I don’t even know where to begin this letter. I’ve been meaning to write for some time, but guilt and confusion would always deter me. I guess my bottom line question to you would be: Where are my obligations religiously and morally to a parent who has made me completely miserable my entire life?
Just to give you some background, I am a middle-aged mother of three grown children, two of whom still live at home. My husband is a wonderful, loving, kind man and my children are either in school or working professionally. They are also kind and loving and eager to lend a hand whenever necessary. Anyone would be proud to claim them as a family – that is, anyone except my mother.
I grew up an only child. My father passed away some time ago, leaving a huge void in my mother’s life. This is not to say my mother was ever a social person. She kept pretty much to herself and her family. She never worked (or even drove) and relied on my father for everything.
When he passed away, I had to take on all the responsibilities of dealing with her paperwork and tending to my mother’s needs, although I was newly engaged and eager to begin my own life.
Rachel, in all honesty I have never resented any assistance I have given my mother. I have always tried to include her in everything – even taking her on vacations with us, calling her 2-3 times a day, taking her food shopping, attending to her medical needs and any issues of home repair that would come up.
On the surface you may say that of course this is my obligation and I shouldn’t be complaining. I have to reiterate that I have no issue being there at all times for my mother, except for the fact that she is, and pretty much always has been, a bitter, critical woman.
Even while my father was alive, she would always criticize him. If he would come home burdened by work-related events, she would taunt and criticize him instead of soothing him.
When I married soon after my father passed away, she would always find fault with my husband, and soon afterwards with my children. For the most part we would try to ignore it and I would chalk it up to her maybe feeling unhappy with herself and her own life, but now as she gets older and obviously needier, she has become much more critical and bitter.
She is very suspicious; she misunderstands what people say to her and therefore feels everyone is watching her and is out to get her.
She recently had surgery and has been staying with us for several months, so all of this has been magnified tremendously. It is much harder to ignore her behavior. She is constantly muttering nasty things under her breath against my husband that she thinks he doesn’t hear (or maybe she actually wants him to hear).
When my daughters have shidduch dates, she constantly finds fault with the young men and pries into the girls’ business, asking inappropriate questions that are hurtful.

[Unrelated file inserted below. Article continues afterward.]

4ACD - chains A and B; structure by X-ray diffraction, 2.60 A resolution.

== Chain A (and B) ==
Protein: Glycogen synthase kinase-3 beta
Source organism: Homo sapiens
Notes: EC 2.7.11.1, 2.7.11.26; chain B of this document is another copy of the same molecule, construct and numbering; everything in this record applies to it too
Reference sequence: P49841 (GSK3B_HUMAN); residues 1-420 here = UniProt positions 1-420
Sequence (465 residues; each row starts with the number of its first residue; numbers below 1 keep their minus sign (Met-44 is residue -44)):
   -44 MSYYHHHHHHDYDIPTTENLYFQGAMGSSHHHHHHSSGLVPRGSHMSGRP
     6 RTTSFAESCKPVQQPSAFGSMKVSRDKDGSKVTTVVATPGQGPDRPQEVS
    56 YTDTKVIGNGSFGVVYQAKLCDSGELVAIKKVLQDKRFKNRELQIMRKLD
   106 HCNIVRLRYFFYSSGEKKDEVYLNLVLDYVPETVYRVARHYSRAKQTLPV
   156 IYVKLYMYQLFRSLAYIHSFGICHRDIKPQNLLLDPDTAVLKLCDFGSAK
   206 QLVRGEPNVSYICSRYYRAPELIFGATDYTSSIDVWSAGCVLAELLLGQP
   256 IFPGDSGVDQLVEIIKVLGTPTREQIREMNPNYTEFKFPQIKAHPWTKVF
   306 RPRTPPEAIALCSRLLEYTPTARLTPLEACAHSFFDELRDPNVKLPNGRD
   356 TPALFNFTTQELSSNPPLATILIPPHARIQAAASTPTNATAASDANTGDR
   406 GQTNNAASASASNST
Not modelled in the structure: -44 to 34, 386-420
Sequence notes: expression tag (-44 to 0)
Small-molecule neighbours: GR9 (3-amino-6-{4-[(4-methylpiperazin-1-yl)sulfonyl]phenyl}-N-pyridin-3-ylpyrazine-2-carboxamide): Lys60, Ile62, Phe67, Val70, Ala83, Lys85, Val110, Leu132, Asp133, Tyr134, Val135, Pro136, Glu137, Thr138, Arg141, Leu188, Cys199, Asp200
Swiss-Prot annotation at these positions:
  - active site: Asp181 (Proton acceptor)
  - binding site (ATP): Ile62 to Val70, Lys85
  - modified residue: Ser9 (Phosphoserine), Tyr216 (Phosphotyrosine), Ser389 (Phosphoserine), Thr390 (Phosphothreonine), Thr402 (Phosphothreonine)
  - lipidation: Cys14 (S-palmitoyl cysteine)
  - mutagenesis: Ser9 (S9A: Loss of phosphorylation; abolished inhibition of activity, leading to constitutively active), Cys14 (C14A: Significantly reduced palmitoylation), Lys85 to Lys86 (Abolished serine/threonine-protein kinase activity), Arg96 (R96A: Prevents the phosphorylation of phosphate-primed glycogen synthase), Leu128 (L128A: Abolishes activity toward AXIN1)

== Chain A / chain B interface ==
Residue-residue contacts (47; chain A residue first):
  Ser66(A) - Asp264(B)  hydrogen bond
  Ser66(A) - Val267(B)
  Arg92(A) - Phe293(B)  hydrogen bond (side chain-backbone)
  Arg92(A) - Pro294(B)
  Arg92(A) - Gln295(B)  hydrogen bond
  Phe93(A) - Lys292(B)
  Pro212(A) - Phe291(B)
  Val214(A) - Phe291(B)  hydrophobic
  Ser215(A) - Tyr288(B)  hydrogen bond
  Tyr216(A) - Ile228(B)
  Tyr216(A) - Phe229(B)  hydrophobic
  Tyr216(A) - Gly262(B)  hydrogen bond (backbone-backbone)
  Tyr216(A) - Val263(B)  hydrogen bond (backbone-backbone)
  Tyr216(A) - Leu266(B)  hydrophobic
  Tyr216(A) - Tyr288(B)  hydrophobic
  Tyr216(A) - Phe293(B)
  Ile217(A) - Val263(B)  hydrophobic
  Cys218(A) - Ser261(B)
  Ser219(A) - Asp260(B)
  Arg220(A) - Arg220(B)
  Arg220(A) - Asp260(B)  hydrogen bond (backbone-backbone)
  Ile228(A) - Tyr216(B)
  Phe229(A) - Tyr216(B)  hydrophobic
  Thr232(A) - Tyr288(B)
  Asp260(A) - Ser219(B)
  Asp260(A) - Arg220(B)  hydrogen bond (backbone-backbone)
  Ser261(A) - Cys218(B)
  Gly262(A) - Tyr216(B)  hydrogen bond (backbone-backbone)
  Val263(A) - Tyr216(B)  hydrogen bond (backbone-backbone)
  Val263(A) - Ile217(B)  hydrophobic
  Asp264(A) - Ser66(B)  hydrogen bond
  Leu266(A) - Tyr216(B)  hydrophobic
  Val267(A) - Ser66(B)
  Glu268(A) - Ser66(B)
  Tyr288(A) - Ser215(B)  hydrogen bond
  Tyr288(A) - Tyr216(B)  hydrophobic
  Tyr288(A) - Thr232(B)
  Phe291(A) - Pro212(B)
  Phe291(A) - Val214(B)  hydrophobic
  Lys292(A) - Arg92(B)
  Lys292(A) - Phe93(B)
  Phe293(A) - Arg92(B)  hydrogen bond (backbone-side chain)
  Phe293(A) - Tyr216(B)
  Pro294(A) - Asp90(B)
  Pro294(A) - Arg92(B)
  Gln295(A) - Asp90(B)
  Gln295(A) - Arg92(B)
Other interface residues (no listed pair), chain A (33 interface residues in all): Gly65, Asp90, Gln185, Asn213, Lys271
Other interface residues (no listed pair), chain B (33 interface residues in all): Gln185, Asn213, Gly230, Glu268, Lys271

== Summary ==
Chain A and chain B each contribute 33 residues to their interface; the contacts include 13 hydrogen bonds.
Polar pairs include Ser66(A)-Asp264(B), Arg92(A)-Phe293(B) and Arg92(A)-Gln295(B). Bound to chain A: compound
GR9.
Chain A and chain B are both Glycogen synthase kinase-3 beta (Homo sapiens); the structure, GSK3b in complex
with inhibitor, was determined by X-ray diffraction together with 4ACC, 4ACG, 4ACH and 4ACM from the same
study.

She doesn’t want to hire outside help to stay with her in her home, even though she could afford it, and I must admit that she has become so frail that I am afraid to leave her alone for long periods of time.
I work outside the home for several hours a day, and frankly that’s my only refuge. I dread coming home every day in anticipation of a new battle to be fought or a criticism to be dealt with or ignored.
It’s funny, because if you would meet her outside my home, you would think she is the most gracious, loving person. Strangers, doctors, therapists, neighbors always tell me how lucky I am to have an elderly mother who is so cute and sweet, but nobody knows her behind closed doors.
I know I am not the only one with this type of dilemma; I’ve spoken to friends who allude to having similar issues, but I cannot believe they could be as bad as mine.
I’ve spoken to my mother in the past, begging her to please realize that everyone wants her around, that we want her in our lives, but that she is making it very difficult and is constantly hurting our feelings by this behavior.
My husband is patient and tries to look the other way, but I’m afraid he too will reach his breaking point eventually.
I not only ask for your reply, Rachel, but I think it would help if other people in my situation would share their experiences and hopefully any solutions they may have.
I thank you for the opportunity to vent a little.
Please forgive the delay in hearing from us. Here it is fall – almost winter – and for reasons unfathomable, your neatly handwritten letter postmarked in late August somehow took its time and first made it to this column’s writing table come November.
Of course things can change in the blink of an eye and may have somewhat, or even drastically, altered in the several weeks that have elapsed since you took the time to “vent.”
Nonetheless, we will do our best to address your concerns in next week’s column, G-d willing, and invite others in similar circumstances to share their own stories and strategies.
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